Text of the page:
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The Global Puzzle Review by Heather Jackowitz

http://www.abroaderview.com/

The Global Puzzle is a 600-piece cardboard puzzle of the world, using the Robinson Projection with the Atlantic Ocean in the center. The finished puzzle is three feet long by a foot and a half wide. All 192 countries, 50 United States, and 13 provinces and territories of Canada are represented.

The first step in making the puzzle is building the frame. This frame shows the degrees of latitude and longitude to make it easier. My eight-year-old son delighted in figuring out where the numbers belonged. (The north/south, east/west notations helped quite a bit.)

Next come the oceans and seas. Better than plain blue, these pieces are printed with all the countries listed in alphabetical order, along with each capital, population, and area. This makes the oceans MUCH easier to assemble, and increases the educational value of the puzzle.

Now it is time to put the countries together. Many, but not all, countries are separate country-shaped pieces. Bigger countries (China, Russia, Brazil) are broken into separate pieces that lock together, and smaller countries (Spain/Portugal, Panama/Costa Rice) are grouped together on one piece. Some of the pieces are tiny, so beware.

Not all the pieces interlock. Most of the frame and the oceans are conventional, interlocking puzzle pieces, but most of the country pieces, because they are divided by border, are not. A few countries were a bit difficult for my younger children; some shifted when bumped, and others bulged at times.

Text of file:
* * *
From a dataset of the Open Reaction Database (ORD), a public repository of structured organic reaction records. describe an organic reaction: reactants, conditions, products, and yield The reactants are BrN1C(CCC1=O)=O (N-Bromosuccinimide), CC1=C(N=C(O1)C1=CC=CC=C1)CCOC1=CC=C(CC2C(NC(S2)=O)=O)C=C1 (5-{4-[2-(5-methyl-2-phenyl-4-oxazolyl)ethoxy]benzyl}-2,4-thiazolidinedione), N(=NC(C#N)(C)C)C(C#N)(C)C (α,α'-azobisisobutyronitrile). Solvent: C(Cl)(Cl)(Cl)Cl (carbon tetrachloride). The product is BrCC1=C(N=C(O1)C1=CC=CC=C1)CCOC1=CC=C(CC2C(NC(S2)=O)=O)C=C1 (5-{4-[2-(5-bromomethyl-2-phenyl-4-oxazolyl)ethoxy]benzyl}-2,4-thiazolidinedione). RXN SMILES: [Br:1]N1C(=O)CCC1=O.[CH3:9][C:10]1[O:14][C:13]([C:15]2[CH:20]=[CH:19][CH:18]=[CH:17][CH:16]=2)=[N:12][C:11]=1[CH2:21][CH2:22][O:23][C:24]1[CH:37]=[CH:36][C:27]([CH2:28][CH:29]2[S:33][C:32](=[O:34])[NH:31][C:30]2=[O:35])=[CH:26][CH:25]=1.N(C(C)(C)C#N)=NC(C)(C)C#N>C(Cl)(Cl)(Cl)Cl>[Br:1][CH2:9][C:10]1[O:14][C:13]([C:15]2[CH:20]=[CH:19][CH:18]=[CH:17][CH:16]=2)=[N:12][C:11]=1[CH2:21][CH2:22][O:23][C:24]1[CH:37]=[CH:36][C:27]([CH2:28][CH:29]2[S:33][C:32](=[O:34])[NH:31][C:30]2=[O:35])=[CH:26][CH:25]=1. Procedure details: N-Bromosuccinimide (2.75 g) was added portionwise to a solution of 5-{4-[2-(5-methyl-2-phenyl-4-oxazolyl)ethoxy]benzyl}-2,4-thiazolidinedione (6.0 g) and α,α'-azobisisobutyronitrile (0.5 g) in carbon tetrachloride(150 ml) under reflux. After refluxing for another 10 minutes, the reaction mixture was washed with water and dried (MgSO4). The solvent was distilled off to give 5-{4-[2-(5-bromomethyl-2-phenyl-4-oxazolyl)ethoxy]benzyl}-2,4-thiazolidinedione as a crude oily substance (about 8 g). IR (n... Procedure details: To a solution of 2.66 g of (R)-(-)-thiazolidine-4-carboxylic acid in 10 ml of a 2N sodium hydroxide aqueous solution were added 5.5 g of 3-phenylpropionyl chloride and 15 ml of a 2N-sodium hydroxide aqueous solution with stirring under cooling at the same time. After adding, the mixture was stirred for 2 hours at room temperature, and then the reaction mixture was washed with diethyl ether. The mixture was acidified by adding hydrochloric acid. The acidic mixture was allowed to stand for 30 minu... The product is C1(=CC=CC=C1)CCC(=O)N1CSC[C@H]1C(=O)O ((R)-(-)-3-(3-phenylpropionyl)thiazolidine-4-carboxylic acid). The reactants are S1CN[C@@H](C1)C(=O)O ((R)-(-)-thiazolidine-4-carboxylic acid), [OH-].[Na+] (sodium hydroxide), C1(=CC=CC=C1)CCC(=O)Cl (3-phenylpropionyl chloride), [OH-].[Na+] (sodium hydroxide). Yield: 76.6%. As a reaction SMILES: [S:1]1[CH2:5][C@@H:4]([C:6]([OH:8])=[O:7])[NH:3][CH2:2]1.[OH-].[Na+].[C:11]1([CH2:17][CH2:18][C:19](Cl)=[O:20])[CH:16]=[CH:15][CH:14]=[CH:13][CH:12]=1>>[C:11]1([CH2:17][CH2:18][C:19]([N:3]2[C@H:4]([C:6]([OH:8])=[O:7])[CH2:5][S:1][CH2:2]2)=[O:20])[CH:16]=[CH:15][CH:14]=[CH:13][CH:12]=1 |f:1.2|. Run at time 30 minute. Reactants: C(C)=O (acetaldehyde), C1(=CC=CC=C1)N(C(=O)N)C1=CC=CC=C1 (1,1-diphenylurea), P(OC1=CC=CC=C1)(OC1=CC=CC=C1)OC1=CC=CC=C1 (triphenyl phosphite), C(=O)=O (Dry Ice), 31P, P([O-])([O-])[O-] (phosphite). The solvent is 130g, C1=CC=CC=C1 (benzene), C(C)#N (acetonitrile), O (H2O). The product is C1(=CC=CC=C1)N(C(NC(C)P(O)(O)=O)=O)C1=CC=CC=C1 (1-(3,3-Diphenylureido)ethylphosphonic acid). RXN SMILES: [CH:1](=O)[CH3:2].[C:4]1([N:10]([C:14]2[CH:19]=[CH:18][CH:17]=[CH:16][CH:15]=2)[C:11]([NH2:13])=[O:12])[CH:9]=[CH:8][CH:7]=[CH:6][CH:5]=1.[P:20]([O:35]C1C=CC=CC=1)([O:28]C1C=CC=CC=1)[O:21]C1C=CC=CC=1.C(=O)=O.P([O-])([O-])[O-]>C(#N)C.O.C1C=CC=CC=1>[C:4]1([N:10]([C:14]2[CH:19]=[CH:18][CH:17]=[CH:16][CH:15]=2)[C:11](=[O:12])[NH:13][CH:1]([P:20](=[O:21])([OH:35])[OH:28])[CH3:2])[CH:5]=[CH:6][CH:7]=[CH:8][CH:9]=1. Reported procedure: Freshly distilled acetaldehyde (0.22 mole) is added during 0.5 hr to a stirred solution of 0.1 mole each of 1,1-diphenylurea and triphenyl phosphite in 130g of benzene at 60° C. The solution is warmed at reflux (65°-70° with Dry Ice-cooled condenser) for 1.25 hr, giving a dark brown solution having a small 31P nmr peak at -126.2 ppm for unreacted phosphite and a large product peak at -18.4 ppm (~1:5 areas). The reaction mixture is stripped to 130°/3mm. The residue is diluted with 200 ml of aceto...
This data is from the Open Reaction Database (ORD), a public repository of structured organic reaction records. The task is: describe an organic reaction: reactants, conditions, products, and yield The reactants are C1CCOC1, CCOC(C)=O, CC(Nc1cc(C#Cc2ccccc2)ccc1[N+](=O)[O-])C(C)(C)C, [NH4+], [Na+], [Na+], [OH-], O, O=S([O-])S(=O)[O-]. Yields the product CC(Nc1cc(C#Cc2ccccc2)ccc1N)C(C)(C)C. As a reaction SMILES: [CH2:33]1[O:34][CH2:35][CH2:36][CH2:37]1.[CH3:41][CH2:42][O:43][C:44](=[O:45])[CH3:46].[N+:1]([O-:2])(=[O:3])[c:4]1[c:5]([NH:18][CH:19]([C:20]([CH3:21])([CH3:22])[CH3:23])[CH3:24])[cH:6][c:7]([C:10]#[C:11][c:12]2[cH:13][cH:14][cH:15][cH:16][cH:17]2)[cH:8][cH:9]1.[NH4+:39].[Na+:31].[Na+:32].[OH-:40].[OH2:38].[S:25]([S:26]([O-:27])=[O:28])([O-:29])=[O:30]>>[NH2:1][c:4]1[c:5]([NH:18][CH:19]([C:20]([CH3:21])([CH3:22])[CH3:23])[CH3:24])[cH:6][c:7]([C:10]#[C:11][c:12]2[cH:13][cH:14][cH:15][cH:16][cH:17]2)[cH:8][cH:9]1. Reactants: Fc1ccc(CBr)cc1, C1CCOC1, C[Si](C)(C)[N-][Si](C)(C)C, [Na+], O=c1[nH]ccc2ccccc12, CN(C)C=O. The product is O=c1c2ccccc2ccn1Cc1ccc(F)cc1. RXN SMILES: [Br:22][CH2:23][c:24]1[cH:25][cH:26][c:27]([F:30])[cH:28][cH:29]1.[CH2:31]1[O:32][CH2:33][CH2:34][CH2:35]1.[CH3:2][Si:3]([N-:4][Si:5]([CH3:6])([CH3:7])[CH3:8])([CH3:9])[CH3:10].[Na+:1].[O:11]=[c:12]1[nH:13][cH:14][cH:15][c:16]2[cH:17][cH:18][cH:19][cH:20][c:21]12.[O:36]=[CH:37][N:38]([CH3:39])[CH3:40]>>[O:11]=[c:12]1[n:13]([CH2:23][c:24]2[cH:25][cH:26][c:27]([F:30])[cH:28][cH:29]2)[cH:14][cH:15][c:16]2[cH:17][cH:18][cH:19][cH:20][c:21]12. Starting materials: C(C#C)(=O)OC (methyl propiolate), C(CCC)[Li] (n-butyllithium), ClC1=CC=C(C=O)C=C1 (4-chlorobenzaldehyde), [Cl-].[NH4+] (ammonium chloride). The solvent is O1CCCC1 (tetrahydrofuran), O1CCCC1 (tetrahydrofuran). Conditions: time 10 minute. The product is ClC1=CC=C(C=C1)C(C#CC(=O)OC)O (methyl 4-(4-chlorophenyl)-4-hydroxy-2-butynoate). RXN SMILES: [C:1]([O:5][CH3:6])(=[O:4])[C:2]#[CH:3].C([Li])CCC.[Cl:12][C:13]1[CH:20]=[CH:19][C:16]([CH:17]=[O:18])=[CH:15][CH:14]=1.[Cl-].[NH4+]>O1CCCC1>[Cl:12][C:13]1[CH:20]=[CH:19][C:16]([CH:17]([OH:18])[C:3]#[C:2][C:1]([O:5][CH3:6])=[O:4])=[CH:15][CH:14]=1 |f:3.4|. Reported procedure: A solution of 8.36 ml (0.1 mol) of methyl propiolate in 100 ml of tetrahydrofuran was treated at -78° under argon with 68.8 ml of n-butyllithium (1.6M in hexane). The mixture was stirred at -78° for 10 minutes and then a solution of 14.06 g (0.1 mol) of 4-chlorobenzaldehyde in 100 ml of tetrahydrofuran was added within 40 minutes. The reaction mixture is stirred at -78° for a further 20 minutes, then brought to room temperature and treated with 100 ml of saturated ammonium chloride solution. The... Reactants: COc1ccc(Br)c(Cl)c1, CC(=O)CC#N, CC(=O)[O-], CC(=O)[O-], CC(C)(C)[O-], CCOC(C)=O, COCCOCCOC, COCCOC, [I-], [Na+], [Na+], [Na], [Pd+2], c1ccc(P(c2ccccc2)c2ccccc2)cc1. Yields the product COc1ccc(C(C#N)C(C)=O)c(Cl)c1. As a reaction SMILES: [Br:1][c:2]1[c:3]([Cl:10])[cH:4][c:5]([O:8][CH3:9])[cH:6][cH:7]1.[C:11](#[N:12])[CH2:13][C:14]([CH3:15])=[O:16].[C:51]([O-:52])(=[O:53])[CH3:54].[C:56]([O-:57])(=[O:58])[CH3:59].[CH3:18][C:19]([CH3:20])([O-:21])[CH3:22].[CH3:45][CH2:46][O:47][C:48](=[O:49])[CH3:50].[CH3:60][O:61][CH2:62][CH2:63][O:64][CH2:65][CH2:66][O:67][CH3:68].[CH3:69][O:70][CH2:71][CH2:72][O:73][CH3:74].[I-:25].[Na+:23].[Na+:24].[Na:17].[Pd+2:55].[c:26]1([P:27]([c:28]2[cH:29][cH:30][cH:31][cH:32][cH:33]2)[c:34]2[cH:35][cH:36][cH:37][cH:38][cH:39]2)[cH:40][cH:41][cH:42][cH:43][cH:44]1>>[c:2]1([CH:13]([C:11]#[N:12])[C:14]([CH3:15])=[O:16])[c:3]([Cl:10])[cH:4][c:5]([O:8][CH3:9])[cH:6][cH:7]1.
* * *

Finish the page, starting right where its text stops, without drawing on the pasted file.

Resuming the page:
I was a little disappointed with the quality of the puzzle pieces. The top layer of cardboard was peeling up on more than a couple of pieces. My husband said that for a puzzle that has so much potential for use, the quality will not allow it to endure. I would rather pay more and get a better product, especially if it were made of wood.

We set the puzzle up on the coffee table and worked on it over the next five days whenever we felt like it. We estimated the time we actually worked on it to be about four or five hours total. I am sure we will be faster next time. Every one of us felt it greatly increased our geographic literacy. I think all the geography songs we have memorized over the years helped quite a bit. I caught my children singing while sorting the African countries, "Algeria, Ethiopia, Nigeria, and Mali..."

Overall, I would say that this is a great product for the price. You will be amazed at how much you will learn the first time you put the puzzle together. Happy learning!



-- Product Review by: Heather Jackowitz, The Old Schoolhouse® Magazine, LLC, November, 2005

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